Sunday, July 17, 2011

In the Garden of Beasts

Erik Larson's latest book, In the Garden of Beasts: Love, Terror, and an American Family in Hitler's Berlin, is powerful, fascinating, chilling, and unforgettable.

At the center of the story is William E. Dodd, U.S. ambassador to Germany from 1933 to 1937, not FDR's first choice or even second or third for the post, but a professor of history who loved Germany and was utterly crushed by despair at seeing what it became under Hitler. Dodd lived in Berlin during his years as ambassador with his wife and two grown children, Bill Jr., and Martha, who nearly steals the focus of the book from her father.

While Dodd struggles to navigate the stormy diplomatic waters of Nazi-controlled Berlin while dealing with political manuevering and backstabbing within the U.S. State Departement and diplomatic corps, Martha embarks on a career of socializing with Nazi officials, including Rudolf Diels (head of the Gestapo) as well as a variety of international diplomatic staffers and anti-Nazi intellectuals. Hers is a journey from being naively sympathetic towards the Nazis, whom she initially sees as part of a positive force that is rejuvenating Germany, to being naively sympathetic towards communism and the Soviet Union, which tries to recruit her as a spy during and after WWII.

Larson does an absolutely magnificent job of writing history within the context of a story narrative, and in this case the dual story of Dodd and his diplomatic charter versus Martha as the ingénue who knew too much makes for a perfectly balanced work.

As in the other Larson book that I read this year, The Devil in the White City: Murder, Magic, and Madness at the Fair that Changed America, In the Garden of Beasts is thoroughly researched and rigorously documented. The only words in people's mouths are those they uttered themselves (i.e., in letters, memoirs, etc.) or from primary sources who were present and recall what was said by individuals. Increasingly, I have little patience for novels that masquerade as history or biography and resent wild speculation on the part of the author. In the case of this book, the facts are so unbelieveable (i.e., the Nazis treatment of the Jews and other "undesireables") that Larson needn't invent anything.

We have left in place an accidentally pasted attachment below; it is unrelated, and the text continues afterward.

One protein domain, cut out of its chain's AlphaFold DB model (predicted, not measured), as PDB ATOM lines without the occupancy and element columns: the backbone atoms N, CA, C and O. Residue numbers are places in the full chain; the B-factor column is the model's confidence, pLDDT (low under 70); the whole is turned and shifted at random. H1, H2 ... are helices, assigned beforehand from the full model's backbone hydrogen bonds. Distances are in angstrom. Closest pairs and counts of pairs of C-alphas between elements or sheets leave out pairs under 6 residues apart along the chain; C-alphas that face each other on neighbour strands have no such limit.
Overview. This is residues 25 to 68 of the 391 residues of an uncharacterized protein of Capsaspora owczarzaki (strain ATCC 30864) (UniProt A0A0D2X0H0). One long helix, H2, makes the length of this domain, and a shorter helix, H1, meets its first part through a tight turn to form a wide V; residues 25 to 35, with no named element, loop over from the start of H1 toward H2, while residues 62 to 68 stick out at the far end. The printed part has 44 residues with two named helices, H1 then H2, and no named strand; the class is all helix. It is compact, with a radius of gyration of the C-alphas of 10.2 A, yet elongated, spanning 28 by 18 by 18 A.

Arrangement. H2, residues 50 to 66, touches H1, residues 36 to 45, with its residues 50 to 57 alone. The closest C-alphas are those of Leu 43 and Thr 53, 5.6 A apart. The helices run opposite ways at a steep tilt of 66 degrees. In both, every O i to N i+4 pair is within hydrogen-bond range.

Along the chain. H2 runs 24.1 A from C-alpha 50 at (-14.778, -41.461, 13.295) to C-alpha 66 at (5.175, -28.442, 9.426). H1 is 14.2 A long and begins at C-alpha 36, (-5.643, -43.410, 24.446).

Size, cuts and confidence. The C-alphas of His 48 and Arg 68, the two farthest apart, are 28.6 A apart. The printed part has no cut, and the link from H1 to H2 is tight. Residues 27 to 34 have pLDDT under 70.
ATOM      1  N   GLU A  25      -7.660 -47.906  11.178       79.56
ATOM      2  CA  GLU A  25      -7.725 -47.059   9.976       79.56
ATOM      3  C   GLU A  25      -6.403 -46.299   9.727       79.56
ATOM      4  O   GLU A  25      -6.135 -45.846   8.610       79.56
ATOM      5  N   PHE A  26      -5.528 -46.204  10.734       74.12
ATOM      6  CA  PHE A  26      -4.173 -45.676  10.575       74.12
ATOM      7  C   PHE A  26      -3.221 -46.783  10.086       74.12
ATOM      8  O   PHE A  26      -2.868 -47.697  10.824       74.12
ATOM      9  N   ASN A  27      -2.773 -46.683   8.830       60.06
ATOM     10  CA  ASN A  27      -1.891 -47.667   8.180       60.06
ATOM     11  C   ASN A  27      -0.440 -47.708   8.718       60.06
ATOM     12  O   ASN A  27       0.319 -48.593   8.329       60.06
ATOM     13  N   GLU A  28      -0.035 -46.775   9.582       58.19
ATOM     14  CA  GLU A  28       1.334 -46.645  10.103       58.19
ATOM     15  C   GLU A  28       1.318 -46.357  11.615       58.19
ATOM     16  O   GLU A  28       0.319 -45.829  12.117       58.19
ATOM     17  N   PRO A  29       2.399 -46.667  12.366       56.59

The title of the book comes from the location of the house that Ambassador Dodd rented in the Tiergarten--Tiergarten is German for Animal Garden, and the Dodd family witnessed Berlin and Germany as the garden animals transformed into monstrous beasts capable of indescribable cruelty. It's a particularly apt title as the warm, gentle, genial idea of a garden of animals (ala The Peaceable Kingdom) is cruelly and ironically undercut by the viciousness that initially simmered and eventually boiled while the Dodds were in Berlin. I kept on remembering the scene in Stephen King's The Shining when the topiary garden comes to life and menaces Danny.

Reading this book has launched me on a quest to learn more about WWII, and so I am now listening to Churchill's The Second World War: Milestones to Disaster, and after that I may have to reread Ella Lefland's excellent book about Hermann Goering, The Knight, Death, and the Devil.

Time and again when I was reading about the atrocities the Nazis committed In the Garden of Beasts I kept on thinking of George Santayana's famous quote that "those who cannot remember the past are condemned to repeat it." While it is often not easy to read about such troubling times as those Larson documented in this book, it is essential that we do read books like this and keep from hiding our head in the sands when the going gets rough.

The William E. Dodd family embarking to Germany in 1933.

1 comment:

  1. I haven't read either of these books but this one certainly sounds interesting. I have been on a bit of a WW2 kick with fiction - would be good to mix in some non- fiction.